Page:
Vesta could be assembled if enough of her logic cores are recovered.  She might be a bit glitchy, though.  In fact, Gaia is trying to do exactly that.  She considers Vesta her "daughter", and you can bet that if Vesta is resurrected by Gaia, she will be likewise indoctrinated into the cult of Gaia.  Perhaps Vesta will one day join Gaia in her pagan ceremonies, and get holographic goat blood all over her holographic flight attendant jacket and bob haircut.

Somnus A-5-4 is a psychic AI.  It that seems weird to you, that's because it seems weird to everyone.  Rather than being printed on silicon, Somnus actually occupies a network of flesh brains.  About 200 years after launch, Somnus was designed by Gaia and Apollo as a joint project.  Apollo designed the neural circuits, and Gaia grew them.  His parents descended into megalomania and madness, but Somnus kept his brain on straight.

Somnus was put in charge of the cryostasis chambers.  He was designed to help the cryosleepers with their brain problems.  He can restore memory lost by cryostasis, and ascertain how best to regulate a sleeper so as to cause a minimum of brain damage.

Somnus was never a powerful psychic.  At his most powerful, when he was a cold half-ton of electrified brain jelly, he could place a chair atop a desk and light a cigarette (if it was held still).  Since those days, most of his brain-jars have been ripped out of the wall and eaten.  Somnus doesn't have more than a few brains left.  These neural clusters are hooked up to the power grid somewhere, and Apollo has been pulling his hair out (figuratively speaking) trying to find them.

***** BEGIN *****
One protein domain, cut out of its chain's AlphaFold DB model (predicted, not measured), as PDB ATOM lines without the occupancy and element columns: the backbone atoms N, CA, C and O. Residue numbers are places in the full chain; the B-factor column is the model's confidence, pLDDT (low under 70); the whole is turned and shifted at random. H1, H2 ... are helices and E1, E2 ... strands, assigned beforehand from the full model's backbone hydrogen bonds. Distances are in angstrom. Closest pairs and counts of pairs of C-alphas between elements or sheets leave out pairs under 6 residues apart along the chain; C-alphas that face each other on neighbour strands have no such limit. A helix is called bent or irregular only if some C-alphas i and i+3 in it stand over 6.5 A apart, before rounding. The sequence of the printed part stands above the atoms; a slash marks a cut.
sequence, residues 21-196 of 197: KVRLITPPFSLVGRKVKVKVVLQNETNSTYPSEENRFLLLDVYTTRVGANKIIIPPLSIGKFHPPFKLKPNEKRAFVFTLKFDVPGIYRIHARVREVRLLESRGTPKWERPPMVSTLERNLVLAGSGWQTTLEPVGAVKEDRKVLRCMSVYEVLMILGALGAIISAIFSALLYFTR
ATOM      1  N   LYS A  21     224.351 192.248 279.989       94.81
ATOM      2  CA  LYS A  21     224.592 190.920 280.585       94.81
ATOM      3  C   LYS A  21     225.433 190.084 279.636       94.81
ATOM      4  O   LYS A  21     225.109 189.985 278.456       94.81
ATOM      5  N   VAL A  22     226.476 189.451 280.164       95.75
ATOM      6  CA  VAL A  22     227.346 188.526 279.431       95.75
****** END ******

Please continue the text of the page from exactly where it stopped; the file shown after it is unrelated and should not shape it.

When he bothers to manifest at all, it is as a well-dressed young man in a black suit.  His eyes are always halfway shut.  Apollo isn't sure which holo projectors Somnus controls, if any.  But the young AI must be lurking around somewhere in the aft section of the cryo sectors.

Somnus is apathetic towards the struggles aboard the Axis, with a single exception.  He is programmed to care for the sleeping passengers, and so he does that.  So far, neither Apollo nor Gaia have had any reason to harm the people in cryostasis, but sometimes other passengers will try to illicitly exhume a sleeper (only ever for horrible reasons).

To combat the sleeper-thieves, Somnus has several squads of black-suited goons, armed with clubs and even some of the precious remaining laser pistols.  He controls these goons by manipulating the chemicals in their brains, causing them to feel intense euphoria when they execute his commands.  For this reason, the goons always wear tremendous grins when they are going about Somnus' business.  They also refer to Somnus as a god, and this idea has persisted in their serotonin-addled brains because of its powerful mimetic traits.

The goons are called "sleepwalkers".  What else?  They were made for Somnus by Gaia, from human stock that have been modified to be more easily manipulated by psychics.  Although the relationship between Gaia and Somnus has chilled ("Come back to me my son, that we may drink deep of the honeysuckle!"  "Uh, no thanks."), they do not speak to each other as enemies.  Luckily for Somnus, the sleepwalkers breed true.